KHARTOUM–The visit of Saudi Foreign Minister Prince Faisal bin Farhan Al Saud to Khartoum on Tuesday raised questions about the role that Riyadh can play in normalising relations between Sudan and Israel.
Riyadh, according to insiders, played a key role along with the United Arab Emirates in convincing the administration of outgoing US President Donald Trump of the need to remove Sudan from the list of state sponsors of terrorism.
During his one-day visit, Prince Faisal met with the Sudanese Acting Minister of Foreign Affairs Omar Qamaruddin, before holding talks with the head of Sudan’s Transitional Council, Lieutenant General Abdel Fattah al-Burhan, and Prime Minister Abdalla Hamdok.
Prince Faisal’s visit came after Sudan threatened to backtrack on its move to normalise ties with Israel unless the US Congress voted to remove the country from the list of state sponsors of terrorism and pass “legal peace” legislation that gives Sudan immunity from prosecution over terror acts.
Sudanese sources told The Arab Weekly that Riyadh supports Khartoum’s strategy in dealing with the normalisation file and its insistence on being removed from the state sponsors of terrorism list.
The country, the sources said, hopes to rid itself of sanctions and devote its efforts to a new phase of reconstruction while striving to form an Arab alliance to face regional challenges.
If Sudan fails to finalise the deal with the current administration in Washington, it plans to draw up a roadmap for the new administration to be inaugurated in January, as long as the latter adopts a similar approach.
Observers believe that Riyadh is pushing for a collective approach to the normalisation issue as Arab countries prepare for a new phase after Trump departs from the White House.
According to experts, normalisation agreements are not expected to progress smoothly if Sudan or Saudi Arabia fail to unify their views before the departure of the current US administration, which gives Prince Faisal’s visit to Khartoum special significance.
Political analyst Khaled al-Faki confirmed that Saudi Arabia believes a comprehensive peace should be reached to tighten the screws on Iran’s proxies and arms in the region. For this to happen, he said, the normalisation issue should proceed in a way that serves the two countries’ broad common interests.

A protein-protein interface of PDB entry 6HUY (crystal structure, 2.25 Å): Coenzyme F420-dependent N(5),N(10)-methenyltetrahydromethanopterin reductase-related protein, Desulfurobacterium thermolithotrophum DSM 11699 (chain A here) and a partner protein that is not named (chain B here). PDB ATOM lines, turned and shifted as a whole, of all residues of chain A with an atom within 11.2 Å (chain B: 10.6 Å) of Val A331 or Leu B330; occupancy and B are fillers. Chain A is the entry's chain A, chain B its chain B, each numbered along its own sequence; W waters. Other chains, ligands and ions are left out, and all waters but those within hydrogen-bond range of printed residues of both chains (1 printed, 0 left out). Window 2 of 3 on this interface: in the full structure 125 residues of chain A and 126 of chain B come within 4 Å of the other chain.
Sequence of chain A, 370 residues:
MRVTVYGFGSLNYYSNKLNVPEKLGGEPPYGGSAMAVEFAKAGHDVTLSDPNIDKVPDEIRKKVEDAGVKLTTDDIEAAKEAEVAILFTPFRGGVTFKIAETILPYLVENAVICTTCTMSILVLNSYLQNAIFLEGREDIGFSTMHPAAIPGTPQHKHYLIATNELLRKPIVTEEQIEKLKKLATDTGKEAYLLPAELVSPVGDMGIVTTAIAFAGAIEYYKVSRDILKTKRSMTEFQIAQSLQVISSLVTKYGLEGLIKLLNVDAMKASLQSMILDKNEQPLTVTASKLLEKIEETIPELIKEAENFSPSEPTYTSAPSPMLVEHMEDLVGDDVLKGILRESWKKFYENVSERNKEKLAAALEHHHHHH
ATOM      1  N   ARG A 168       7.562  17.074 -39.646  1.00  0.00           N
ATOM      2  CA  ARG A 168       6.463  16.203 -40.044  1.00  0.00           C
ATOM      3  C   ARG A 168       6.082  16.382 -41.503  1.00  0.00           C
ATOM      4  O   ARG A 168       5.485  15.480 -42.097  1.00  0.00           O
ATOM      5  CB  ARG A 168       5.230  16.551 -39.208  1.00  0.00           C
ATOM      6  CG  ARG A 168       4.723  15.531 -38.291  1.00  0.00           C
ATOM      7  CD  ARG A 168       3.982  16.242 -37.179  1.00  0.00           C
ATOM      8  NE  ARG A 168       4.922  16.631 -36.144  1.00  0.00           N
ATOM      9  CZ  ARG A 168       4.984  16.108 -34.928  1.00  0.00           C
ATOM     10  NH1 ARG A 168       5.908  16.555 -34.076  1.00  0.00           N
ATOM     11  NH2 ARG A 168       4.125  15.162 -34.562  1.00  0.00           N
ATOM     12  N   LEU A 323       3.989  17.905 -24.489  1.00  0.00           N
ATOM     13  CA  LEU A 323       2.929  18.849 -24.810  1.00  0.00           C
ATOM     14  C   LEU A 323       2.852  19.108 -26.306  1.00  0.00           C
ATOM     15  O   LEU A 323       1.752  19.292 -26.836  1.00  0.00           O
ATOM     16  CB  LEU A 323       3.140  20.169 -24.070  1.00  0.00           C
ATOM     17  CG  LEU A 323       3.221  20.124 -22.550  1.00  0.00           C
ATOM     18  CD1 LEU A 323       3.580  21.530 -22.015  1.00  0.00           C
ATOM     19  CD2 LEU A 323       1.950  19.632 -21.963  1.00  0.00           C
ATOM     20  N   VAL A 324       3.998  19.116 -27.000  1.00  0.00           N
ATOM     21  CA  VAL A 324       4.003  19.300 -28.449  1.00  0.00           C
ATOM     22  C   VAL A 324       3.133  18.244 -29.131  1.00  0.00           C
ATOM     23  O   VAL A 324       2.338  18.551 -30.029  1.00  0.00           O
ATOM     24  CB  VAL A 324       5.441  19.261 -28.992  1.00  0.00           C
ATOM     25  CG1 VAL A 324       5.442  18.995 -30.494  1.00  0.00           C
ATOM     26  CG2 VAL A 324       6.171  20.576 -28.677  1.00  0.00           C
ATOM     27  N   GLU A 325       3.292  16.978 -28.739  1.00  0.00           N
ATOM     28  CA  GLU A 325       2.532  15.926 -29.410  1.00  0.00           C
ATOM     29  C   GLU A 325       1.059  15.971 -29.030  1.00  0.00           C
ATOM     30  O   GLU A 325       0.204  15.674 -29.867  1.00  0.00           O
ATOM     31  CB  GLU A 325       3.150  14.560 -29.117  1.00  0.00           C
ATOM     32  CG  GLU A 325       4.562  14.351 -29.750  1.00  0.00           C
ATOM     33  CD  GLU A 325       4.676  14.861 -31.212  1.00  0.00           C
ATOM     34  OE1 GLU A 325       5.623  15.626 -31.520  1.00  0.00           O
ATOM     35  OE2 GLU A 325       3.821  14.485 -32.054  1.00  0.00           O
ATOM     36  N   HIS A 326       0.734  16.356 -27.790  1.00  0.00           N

“Saudi Arabia is more than ever involved in efforts to remove Sudan from the list of terrorism. Riyadh’s approach is a key part of the pressure campaign exerted by many parties on members of Congress to pass the ‘legal peace” legislation’,” Faki told The Arab Weekly, noting that “Prince Faisal’s visit aims to coordinate political positions to prevent the failure of the current momentum.”
Western media previously indicated that Israel had begun pressuring Congress to pass a bill that would grant Khartoum immunity from future lawsuits in the US by victims of terror attacks.
Experts warn that Sudan could fall prey to polarisation by rival forces that are seeking to expand their influence in the region if it is not permanently removed from the list.
Hence, it is in Saudi Arabia’s interest for Sudan to be spared from foreign pressures that were previously able to control many of the perceptions of ousted President Omar al-Bashir.
Sudanese sources, who spoke on condition of anonymity, told The Arab Weekly that Prince Faisal’s visit sought to coordinate military and intelligence efforts to secure the coasts of the Red Sea and fill the security vacuum in order to confront terrorist organisations and Iran-backed Houthi militias.
The visit, according to the sources, also sought to determine ways to prevent threats to maritime navigation and global trade caused by Houthi naval mines.
According to the Saudi-led Arab coalition, hundreds of naval mines have been randomly deployed by Iran-backed Houthis, many of which have been discovered and removed in recent months.
Riyadh believes that Sudan’s stability reduces security risks in the Red Sea and the Horn of Africa, as terrorist organisations have long exploited a vacuum in eastern Sudan to threaten maritime navigation and facilitate the tasks of forces deemed hostile to Arab security.
Sudan’s participation in the region’s new security equation, which Israel could also be a part of, requires helping Khartoum overcome its many crises, according to Riyadh.
In the wake of the overthrow of Bashir’s regime, Saudi Arabia and the UAE announced a $3 billion financial support package for Sudan, and in October of last year, Saudi King Salman bin Abdulaziz Al Saud received the two heads of Sudan’s Sovereignty Council as well as a number of Sudanese ministers.
Al-Rasheed Muhammad Ibrahim, a political science professor at the Centre for International Relations in Khartoum, said that Prince Faisal’s visit came amid divisions threatening the stability of Sudan’s transitional phase, following the formation of the Council of Partners that prompted confusion.
According to Ibrahim, Riyadh understands the risk of Sudan’s political authority dissolving, which could result in deep security problems that would eventually damage Saudi Arabia’s regional arrangements.
Saudi Arabia hosted the Friends of Sudan Conference last August, and played a role in bridging the differences between the revolutionary front, which includes political and armed movements, and the transitional government.
During the conference, Riyadh conditioned financial aid on the implementation of a peace agreement, which was signed last October.
Ibrahim told The Arab Weekly that Riyadh is also concerned about persistent conflict in the Ethiopian Tigray region and the possible spread of violence to neighbouring countries, which threatens its interests in Sudan and the region.